inside the sheaths and the other 2 legs;in navy lycra tights ,belonged to the actor inside the suit. The octopus ,featured in a play called “The Water Babies.” The playful water babies would pull off the octopus`s legs every night.

The largest thing I have sewn wasn´t clothing, it was a collapsible darkroom for a pin prick camera. It was made of thick black cloth; the kind used backstage in theatres. The structure, at its largest, was 4m x 3m x 2m. It was commissioned by an artist who wanted to expose a sheet of photographic paper for a minute or so out of every room of a kilometre long building built on Germany´s coast. Each room had a view of the sea. The camera room had to be so big to get a sharp image on the sheet of photographic paper and be collapsible to get into the rooms.

I prefer to call myself a clothing designer rather than a fashion designer. Designing has a number of “enabling constraints”
The styles for my shop had to be adaptable for people of different heights and body shapes. Making everything in Germany, with a living wage, allows for no time consuming and extraneous snick snacks.
My use of patterned fabric has been limited to stripes or checks so that it made more sense to customers to purchase my clothes as investment pieces. Fashion tends to be about exclusivity- I am much more interested in inclusivity. I am embarrassed when someone comes into my shop and I have nothing that fits them.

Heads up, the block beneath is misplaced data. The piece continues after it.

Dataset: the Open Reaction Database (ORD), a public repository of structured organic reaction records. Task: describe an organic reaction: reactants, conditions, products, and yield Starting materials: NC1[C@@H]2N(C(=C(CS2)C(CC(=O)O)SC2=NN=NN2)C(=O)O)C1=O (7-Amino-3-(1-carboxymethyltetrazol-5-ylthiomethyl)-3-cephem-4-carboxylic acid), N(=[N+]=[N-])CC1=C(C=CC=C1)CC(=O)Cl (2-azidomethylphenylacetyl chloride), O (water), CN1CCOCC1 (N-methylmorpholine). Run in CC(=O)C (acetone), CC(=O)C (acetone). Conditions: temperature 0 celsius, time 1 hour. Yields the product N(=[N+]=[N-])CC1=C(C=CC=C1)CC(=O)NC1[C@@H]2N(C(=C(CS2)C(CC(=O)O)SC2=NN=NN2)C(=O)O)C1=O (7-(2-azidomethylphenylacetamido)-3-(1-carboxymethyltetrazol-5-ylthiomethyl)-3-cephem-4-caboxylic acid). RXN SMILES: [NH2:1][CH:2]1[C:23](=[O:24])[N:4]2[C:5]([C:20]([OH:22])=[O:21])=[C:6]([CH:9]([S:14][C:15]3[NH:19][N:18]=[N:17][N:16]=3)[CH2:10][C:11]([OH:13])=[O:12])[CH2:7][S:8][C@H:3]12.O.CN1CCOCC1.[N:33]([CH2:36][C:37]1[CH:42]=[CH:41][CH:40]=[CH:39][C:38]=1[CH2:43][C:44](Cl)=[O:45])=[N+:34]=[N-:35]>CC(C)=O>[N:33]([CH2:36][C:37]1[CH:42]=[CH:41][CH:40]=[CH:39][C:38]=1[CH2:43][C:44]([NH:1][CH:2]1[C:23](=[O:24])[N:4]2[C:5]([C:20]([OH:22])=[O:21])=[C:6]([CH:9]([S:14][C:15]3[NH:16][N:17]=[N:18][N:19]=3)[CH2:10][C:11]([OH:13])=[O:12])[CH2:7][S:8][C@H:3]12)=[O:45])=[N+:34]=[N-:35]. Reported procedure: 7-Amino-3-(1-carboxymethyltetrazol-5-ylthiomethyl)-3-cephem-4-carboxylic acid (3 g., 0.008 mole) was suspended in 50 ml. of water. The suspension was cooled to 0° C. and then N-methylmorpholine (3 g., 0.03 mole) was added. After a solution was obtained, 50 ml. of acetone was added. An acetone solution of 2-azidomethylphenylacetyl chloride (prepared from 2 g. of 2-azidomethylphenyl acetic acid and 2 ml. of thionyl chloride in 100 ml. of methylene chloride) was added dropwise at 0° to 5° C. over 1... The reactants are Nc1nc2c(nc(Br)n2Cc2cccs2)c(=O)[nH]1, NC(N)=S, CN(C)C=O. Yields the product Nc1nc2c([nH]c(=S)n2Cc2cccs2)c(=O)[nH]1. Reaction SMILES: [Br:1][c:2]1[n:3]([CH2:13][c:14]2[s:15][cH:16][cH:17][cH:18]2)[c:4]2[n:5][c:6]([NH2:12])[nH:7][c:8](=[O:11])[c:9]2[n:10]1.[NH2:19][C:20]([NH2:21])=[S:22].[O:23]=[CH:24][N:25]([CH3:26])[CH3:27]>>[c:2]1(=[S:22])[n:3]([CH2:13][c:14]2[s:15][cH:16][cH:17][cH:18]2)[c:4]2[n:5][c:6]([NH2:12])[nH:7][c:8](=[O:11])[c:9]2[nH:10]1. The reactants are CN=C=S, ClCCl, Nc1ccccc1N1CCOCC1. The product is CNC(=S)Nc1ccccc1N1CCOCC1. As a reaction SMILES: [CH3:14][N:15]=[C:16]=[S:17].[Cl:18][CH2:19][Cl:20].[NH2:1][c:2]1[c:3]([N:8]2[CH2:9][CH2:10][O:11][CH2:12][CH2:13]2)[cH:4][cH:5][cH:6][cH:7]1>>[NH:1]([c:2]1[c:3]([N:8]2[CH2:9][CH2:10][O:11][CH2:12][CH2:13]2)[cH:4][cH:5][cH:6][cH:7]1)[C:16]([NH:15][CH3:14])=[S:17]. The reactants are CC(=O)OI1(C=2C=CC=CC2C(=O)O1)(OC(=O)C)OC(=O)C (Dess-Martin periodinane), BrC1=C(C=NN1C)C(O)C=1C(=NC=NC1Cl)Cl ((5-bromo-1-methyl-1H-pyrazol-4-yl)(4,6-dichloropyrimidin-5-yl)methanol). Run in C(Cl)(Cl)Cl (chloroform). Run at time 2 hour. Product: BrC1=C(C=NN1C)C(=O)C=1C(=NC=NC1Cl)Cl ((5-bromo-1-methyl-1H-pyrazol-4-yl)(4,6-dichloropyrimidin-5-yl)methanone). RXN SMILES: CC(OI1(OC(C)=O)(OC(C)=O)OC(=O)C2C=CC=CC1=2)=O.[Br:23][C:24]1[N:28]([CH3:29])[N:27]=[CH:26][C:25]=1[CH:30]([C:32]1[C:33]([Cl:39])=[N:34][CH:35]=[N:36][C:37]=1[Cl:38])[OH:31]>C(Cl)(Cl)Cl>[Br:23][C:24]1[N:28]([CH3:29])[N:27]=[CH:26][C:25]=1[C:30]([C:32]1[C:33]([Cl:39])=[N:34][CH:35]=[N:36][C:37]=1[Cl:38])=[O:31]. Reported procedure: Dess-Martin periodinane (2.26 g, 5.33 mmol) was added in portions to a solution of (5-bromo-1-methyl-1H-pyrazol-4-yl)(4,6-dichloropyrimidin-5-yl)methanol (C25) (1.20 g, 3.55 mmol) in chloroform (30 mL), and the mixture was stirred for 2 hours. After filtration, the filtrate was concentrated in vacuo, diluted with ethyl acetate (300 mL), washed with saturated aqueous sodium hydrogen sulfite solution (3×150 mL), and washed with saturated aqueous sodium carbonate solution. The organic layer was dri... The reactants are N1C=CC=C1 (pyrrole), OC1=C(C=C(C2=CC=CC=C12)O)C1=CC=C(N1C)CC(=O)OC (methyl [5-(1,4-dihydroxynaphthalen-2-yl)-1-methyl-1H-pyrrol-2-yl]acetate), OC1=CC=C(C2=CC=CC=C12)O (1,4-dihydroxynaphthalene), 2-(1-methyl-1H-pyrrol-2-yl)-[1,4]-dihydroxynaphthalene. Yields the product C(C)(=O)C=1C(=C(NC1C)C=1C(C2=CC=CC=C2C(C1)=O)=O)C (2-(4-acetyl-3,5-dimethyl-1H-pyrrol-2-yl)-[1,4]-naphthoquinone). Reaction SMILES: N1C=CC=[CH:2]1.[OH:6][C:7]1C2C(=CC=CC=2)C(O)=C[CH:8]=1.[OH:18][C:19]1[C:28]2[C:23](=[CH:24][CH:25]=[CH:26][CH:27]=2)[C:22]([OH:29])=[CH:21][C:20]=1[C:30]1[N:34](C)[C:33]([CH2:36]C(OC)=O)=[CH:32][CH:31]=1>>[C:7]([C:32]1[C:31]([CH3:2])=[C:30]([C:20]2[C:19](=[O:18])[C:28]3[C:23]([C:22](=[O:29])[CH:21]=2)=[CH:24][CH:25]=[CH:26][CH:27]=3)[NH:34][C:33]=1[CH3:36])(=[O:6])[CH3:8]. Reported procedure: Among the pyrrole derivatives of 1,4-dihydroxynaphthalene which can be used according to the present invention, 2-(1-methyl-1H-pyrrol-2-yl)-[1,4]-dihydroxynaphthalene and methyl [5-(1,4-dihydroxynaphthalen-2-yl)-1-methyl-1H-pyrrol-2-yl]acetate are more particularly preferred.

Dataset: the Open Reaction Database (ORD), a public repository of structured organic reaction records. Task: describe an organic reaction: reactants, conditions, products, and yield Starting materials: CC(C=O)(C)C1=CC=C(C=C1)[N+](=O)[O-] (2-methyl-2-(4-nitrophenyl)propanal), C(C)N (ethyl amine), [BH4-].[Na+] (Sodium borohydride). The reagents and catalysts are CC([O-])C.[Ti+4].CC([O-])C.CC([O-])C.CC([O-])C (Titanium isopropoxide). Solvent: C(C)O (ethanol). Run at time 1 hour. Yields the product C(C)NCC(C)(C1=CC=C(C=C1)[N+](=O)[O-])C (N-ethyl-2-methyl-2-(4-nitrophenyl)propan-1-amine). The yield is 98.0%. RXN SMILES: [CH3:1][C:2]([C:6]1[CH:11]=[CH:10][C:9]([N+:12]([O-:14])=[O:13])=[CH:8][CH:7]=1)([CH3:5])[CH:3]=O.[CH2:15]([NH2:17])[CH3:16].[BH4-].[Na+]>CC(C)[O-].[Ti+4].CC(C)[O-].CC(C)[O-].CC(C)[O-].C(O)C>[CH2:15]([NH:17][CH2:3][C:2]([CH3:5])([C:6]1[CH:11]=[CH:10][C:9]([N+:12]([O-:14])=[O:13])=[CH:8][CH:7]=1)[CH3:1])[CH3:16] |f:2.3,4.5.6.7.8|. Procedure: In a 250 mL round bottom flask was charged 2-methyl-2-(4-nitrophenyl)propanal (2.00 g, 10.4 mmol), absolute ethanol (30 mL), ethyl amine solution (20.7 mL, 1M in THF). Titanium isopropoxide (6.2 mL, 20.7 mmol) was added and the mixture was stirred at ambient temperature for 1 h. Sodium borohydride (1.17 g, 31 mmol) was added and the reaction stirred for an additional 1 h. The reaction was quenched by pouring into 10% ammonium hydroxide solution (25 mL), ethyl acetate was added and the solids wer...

The idea behind my pattern project started with the wish to have every size in every colour available. Over the years I have developed 150 styles.-If you multiply this by 13 sizes- A problem starts to emerge, you’ll get a number over one thousand, closer to 2000. Each colour
multiplies this number and you still only have one of eachSo many clothes don´t fit in my shop. However making styles available for people who want to sew for themselves or pay someone in their community to do it, is a creative solution. Each solution throws up more challenges- communication, tech-compatibility, copyright.
This is par for the course with implementing new systems. It has also been exciting to discover the activism in sewing communities. You can find discussions about body image. The LGBTQ community are seeking their own style. They can´t find styles that fit their
expectations , so they are making their own clothes as they like them.
In my view the Fashion gods on high have lost the plot. I love the sewing community- I am not getting back in my box. I have had a year of hanging out in the sewing community- unlike the rag trade ,I share their values and feel emboldened.